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Go Ahead and Break Up With a Friend During the Pandemic




Hard to Say is a column about delicate situations and difficult conversations, for people who wish they could hire a ghostwriter for all their texts.

A reader writes:

I’ve seen some sentiments going around Twitter over the past few months about how you should be extra patient and non-judgmental with your friends because there’s a pandemic… the gist being that people should get a pass on bad behavior right now because everyone is struggling. Do you agree? What if someone is behaving really badly, or selfishly? What if they are taking risks (not wearing a mask, going to house parties, etc.) that put others at risk, or think posting a black square on Instagram constitutes full-throated activism? Even though I know we’re currently in extreme circumstances, I don’t think I’ll be able to easily forget or forgive how some of my friends have acted or the things they believe are OK. What are your thoughts?

The people who have been saying we should be patient with our friends right now aren’t wrong, exactly. Our lives have been upended this year in ways that are fairly unprecedented, and it’s wise to have grace for people you care about who aren’t acting like their 2019 selves. “Not acting like themselves and, in fact, behaving in a way I do not particularly love_” here might look like expecting a lot of you, emotionally, complaining constantly, flaking every time you’re supposed to catch up, getting really obsessed with likes and follows, or not being there for you when you need them. It might _also look like not wearing a mask or saying derisive things about BLM, but we’ll come back to those situations later.

Before you write a friend off, especially a close friend, for behavior that isn’t particularly politically charged, I think it’s worthwhile to go through the exercise of taking the most generous view of this person and whatever they are doing that is annoying you so much. Some things to consider:

  • Major recent life events. Have they lost their job and/or health insurance, gone through a breakup, had a family member get sick or die? (And think about things that happened late last year, before the pandemic started.) These things can really mess with all aspects of a person’s life—even if they are saying they are fine, and even if lots of people are going through the same thing.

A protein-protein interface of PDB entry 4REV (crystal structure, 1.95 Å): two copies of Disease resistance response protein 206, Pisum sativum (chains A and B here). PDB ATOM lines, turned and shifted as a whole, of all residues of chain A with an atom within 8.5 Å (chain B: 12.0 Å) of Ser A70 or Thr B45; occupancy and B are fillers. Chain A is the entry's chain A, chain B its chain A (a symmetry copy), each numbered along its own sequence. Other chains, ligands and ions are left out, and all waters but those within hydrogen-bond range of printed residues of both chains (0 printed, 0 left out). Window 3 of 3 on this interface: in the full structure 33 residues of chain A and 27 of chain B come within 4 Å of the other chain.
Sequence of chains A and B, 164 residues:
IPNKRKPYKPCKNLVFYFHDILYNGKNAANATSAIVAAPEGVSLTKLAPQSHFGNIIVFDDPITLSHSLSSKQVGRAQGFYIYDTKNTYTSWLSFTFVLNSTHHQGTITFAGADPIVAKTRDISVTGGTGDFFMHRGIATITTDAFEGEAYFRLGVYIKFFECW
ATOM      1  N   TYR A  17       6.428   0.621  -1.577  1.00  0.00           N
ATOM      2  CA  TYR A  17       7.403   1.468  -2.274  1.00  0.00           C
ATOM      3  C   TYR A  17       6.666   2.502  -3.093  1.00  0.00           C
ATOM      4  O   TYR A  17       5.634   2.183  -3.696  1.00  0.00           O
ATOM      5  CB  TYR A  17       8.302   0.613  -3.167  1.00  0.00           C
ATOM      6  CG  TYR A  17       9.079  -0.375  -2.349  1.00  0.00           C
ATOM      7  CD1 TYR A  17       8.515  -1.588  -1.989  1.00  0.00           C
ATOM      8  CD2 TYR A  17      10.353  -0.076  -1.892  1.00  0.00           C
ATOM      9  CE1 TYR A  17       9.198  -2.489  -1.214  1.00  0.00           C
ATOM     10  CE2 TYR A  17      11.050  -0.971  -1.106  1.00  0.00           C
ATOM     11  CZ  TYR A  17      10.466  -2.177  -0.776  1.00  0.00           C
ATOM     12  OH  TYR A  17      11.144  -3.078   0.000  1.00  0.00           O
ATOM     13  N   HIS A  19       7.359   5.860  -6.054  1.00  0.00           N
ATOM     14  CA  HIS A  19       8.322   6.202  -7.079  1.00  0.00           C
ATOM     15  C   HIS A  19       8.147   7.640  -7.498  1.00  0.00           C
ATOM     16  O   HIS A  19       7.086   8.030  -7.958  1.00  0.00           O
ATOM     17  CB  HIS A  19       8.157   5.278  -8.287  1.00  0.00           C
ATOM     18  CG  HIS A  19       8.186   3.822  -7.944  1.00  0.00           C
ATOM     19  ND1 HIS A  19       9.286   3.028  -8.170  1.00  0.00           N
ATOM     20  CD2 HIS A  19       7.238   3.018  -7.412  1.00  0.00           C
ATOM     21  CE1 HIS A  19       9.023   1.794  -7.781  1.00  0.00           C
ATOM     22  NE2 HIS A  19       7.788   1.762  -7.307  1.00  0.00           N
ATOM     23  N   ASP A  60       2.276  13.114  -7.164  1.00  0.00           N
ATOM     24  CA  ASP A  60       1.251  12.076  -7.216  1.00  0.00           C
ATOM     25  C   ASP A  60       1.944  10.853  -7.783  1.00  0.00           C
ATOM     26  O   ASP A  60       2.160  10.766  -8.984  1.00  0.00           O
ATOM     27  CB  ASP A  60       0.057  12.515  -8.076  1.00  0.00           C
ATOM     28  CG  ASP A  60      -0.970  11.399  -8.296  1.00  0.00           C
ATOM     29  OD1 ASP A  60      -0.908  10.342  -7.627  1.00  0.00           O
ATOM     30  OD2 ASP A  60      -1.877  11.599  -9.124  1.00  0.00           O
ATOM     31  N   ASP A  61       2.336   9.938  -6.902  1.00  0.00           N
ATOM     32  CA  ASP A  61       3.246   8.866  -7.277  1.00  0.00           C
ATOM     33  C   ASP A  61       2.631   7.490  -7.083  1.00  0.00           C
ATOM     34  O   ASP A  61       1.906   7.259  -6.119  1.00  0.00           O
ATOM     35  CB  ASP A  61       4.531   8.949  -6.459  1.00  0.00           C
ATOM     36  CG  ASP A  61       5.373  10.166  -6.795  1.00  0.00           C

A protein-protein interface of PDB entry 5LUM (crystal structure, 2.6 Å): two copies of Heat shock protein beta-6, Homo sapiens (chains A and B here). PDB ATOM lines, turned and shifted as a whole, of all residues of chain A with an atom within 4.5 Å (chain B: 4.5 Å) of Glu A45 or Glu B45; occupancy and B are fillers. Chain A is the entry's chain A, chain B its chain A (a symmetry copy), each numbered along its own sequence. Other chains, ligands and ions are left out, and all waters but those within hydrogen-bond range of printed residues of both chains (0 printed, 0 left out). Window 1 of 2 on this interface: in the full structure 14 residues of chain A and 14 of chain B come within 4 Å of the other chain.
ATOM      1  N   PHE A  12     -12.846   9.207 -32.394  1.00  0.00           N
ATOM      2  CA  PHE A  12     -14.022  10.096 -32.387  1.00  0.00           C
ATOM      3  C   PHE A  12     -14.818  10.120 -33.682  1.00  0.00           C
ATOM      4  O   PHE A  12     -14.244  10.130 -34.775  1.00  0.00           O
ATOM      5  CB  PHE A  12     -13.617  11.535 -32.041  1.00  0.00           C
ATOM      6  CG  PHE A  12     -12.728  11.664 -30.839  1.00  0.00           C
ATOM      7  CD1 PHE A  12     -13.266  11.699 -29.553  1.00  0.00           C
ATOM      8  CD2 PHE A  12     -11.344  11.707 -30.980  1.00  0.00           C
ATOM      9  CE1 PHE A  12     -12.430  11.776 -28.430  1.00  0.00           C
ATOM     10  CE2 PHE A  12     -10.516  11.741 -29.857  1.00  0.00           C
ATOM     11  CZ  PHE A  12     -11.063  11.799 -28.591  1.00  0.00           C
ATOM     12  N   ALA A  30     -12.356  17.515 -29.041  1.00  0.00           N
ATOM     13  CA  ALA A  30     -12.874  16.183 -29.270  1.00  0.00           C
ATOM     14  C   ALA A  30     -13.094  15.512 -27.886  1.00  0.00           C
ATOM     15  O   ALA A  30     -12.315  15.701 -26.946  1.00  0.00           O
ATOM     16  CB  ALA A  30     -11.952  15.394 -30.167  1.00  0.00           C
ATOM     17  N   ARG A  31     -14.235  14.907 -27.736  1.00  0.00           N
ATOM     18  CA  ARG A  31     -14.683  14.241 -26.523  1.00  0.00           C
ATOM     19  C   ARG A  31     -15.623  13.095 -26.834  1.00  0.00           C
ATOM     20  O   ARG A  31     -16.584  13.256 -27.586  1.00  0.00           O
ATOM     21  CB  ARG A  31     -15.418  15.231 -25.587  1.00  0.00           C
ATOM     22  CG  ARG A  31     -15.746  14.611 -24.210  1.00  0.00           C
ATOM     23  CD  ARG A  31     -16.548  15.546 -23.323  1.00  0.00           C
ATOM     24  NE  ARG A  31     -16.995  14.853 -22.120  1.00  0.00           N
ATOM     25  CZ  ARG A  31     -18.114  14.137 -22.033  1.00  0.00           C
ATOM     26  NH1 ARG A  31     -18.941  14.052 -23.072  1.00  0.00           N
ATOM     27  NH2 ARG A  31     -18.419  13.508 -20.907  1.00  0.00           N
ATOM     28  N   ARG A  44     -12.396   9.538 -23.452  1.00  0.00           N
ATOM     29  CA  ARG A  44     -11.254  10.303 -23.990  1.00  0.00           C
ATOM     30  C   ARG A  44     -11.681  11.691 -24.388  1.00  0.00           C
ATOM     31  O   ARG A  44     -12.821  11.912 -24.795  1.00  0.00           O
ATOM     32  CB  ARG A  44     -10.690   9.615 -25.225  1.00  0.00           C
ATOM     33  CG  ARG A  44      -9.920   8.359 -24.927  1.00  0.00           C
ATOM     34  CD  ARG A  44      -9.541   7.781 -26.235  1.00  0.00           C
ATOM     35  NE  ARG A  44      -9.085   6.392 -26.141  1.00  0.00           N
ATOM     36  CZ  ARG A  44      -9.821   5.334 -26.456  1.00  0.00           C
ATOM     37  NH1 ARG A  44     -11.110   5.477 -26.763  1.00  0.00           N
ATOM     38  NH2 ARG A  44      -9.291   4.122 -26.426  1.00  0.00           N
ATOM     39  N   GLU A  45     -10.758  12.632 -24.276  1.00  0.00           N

• Access to healthcare. Dealing with gestures around tiredly everything right now is… a lot! It’s even harder when you’re in physical pain, unable to sleep, or depressed. Does your friend have insurance, a primary care doctor, all their usual prescriptions, a therapist who they see regularly? 
  • Support networks. Who else does your friend see/talk to every day, or regularly? Loneliness can take a toll, so think about whether not having the usual social connections (including co-workers or acquaintances) or not having someone to talk/vent to might be playing a role. 
  • Self-awareness. Do they seem conscious of the ways in which they are acting differently this year? Have they mentioned to you that they are struggling for one of the above reasons? Being aware of the problem will only go so far, of course, if it doesn’t actually motivate them to make changes or stop whatever it is they’re doing, especially if they are doing something that is really hurtful to you. But if they recognize that they aren’t their usual self, that matters. 
  • Duration. Is the behavior new this year, and seemingly related to the pandemic, or has it been going on in some form for a while now? 

Maybe you’ll think this through and realize that their behavior isn’t as selfish as it seemed at first glance—that they are doing their best under really difficult and unusual circumstances, and that you’re actually able to muster some empathy for them. Right now, it’s very easy to feel incandescently angry, and to direct your rage at your friends and family instead of, say, the elected officials who keep shitting the bed and failing the people they are supposed to represent over and over and over again. 

Before you declare someone you used to be close to toxic and cut all ties, may I also suggest… talking to them about what’s bothering you? You might say something like this:

  • “Hey, I’ve noticed lately whenever we catch up, we’re spending a lot of time talking about what’s going on with you, and I’m not really getting a chance to share what’s going on in my life. Could you try to shift the balance a bit, or make a little more time for me to talk about my stuff too?” 

Additional advice that might be helpful for this conversation: how to deal with a friend who is venting to you non-stop, what to say if a friend’s posts have you worried, and what to do if your friend’s posts are just kind of annoying

Maybe they’ll be receptive; maybe they’ll double down. The only way to know for sure is to try. 

ALL THIS SAID… if you want to break up with a friend because of behavior this year, particular behavior that is related to their values… go ahead.